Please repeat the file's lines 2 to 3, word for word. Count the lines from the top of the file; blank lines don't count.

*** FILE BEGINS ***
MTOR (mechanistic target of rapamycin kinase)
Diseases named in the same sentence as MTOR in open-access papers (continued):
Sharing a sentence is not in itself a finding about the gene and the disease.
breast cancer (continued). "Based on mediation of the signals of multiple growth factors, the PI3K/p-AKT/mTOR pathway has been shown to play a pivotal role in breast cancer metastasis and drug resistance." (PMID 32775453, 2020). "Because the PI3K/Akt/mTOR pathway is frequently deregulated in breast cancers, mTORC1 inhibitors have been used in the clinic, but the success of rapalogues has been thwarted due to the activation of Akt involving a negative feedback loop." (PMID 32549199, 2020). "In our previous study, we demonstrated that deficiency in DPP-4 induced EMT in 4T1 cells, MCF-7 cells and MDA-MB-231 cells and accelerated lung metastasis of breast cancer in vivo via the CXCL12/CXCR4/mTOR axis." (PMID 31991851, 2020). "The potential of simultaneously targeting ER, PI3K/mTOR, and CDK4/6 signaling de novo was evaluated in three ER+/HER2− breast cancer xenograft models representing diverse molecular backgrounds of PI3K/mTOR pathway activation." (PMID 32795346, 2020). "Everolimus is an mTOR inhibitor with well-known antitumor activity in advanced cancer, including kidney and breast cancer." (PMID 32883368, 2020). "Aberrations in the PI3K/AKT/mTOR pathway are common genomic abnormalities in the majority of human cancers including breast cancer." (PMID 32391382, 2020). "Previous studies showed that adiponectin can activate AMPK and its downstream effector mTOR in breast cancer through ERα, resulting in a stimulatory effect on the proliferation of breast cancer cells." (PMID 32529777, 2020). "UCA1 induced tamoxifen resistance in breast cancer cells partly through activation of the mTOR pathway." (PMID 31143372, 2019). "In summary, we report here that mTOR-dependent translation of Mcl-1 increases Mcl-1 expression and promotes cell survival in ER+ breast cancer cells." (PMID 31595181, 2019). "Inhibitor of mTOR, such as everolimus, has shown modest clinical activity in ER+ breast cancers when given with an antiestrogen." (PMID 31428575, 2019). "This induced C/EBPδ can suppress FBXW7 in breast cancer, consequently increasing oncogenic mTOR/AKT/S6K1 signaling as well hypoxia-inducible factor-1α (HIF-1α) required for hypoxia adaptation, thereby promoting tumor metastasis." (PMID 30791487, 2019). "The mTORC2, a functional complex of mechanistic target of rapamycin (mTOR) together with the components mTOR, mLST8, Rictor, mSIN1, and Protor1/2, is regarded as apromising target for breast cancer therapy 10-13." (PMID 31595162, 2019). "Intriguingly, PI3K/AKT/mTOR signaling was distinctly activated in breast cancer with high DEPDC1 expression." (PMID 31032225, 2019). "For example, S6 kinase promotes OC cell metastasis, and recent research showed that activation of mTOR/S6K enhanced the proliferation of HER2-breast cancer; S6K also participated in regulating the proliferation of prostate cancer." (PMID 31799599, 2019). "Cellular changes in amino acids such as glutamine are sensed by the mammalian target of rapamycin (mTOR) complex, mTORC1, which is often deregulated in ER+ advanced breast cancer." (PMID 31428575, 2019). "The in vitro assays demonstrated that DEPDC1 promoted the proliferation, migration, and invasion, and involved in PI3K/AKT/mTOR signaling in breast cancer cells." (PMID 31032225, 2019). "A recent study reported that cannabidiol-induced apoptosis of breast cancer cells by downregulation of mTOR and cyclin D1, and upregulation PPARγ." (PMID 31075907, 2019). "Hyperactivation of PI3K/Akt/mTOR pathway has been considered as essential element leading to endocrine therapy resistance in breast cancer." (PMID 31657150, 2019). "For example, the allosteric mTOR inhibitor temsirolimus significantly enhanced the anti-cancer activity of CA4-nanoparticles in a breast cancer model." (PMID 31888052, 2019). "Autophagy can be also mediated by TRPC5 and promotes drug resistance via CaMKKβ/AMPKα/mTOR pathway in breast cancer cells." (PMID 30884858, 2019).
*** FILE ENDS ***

Diseases named in the same sentence as MTOR in open-access papers (continued):
Sharing a sentence is not in itself a finding about the gene and the disease.